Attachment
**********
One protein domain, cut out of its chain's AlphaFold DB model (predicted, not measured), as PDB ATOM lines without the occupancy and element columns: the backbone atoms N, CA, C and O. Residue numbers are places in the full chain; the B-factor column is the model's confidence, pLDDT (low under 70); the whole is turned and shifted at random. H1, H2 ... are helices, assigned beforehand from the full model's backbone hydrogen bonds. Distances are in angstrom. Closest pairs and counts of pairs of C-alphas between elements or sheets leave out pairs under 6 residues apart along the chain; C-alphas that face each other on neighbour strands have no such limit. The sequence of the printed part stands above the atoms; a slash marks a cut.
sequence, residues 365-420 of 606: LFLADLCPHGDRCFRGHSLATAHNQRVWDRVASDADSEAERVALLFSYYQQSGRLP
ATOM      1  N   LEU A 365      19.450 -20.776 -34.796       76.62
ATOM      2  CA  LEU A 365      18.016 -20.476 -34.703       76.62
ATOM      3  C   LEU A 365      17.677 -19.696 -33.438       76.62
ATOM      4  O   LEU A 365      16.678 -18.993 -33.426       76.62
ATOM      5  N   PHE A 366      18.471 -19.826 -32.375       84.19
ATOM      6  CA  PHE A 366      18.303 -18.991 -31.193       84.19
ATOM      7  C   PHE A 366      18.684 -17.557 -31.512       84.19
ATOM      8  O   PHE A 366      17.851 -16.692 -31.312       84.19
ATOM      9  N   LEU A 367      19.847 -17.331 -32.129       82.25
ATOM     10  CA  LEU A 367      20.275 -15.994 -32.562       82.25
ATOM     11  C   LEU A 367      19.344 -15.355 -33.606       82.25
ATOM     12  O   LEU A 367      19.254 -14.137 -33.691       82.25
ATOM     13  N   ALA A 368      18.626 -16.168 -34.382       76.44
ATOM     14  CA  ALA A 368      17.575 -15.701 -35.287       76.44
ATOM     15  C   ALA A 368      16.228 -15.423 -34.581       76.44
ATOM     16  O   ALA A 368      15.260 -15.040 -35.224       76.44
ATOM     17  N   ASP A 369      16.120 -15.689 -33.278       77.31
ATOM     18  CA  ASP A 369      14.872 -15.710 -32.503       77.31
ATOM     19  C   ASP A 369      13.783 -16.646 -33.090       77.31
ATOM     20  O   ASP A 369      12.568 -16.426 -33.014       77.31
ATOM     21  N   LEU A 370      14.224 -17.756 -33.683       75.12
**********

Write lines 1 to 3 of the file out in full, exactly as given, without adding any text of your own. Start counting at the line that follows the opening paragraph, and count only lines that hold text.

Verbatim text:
sequence, residues 365-420 of 606: LFLADLCPHGDRCFRGHSLATAHNQRVWDRVASDADSEAERVALLFSYYQQSGRLP
ATOM      1  N   LEU A 365      19.450 -20.776 -34.796       76.62
ATOM      2  CA  LEU A 365      18.016 -20.476 -34.703       76.62